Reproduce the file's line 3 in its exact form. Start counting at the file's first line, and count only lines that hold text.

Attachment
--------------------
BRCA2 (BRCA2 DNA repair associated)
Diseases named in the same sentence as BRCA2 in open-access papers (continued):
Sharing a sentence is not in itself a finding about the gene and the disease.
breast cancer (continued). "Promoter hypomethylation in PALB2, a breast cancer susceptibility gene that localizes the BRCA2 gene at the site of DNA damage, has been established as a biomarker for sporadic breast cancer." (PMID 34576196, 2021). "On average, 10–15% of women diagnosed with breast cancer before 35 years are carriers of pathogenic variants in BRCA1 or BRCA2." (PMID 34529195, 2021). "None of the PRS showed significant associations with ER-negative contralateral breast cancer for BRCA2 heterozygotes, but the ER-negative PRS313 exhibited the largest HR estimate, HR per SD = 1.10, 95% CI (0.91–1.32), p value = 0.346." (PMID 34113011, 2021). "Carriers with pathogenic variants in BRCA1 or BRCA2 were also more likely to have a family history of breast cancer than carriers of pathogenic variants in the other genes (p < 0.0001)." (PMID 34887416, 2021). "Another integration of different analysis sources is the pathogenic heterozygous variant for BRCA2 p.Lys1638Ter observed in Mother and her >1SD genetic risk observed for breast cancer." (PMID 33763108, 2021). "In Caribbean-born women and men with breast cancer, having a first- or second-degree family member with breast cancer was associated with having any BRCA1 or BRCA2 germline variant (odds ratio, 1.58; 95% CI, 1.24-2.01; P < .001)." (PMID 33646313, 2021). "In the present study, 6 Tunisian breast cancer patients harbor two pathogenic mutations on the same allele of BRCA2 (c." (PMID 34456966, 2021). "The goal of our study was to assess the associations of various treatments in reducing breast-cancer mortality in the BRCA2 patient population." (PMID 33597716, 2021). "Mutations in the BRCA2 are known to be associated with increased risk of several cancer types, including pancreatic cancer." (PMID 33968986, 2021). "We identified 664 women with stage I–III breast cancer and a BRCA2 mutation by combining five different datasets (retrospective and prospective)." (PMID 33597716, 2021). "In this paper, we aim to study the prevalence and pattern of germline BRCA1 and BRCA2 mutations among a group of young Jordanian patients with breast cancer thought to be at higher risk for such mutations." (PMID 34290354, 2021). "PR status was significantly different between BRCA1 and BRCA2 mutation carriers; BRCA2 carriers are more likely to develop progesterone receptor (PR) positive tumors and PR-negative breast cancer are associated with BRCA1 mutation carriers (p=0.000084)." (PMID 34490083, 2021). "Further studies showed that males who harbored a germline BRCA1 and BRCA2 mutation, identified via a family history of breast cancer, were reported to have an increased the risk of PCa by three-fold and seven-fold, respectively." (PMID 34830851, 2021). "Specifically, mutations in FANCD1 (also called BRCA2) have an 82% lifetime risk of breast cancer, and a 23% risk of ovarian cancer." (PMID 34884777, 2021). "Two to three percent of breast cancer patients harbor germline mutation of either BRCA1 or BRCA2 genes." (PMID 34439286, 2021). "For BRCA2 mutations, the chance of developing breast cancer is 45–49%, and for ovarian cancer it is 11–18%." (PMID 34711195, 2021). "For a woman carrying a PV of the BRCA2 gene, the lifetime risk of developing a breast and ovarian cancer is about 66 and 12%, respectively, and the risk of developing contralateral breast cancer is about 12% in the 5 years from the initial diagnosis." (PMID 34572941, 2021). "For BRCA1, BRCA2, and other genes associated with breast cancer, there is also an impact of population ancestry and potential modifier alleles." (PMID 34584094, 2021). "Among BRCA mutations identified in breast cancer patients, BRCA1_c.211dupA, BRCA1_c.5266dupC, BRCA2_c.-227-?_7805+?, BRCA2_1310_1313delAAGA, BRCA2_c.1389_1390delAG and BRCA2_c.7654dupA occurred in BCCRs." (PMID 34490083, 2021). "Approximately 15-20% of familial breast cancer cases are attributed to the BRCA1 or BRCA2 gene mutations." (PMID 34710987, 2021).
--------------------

Sharing a sentence is not in itself a finding about the gene and the disease.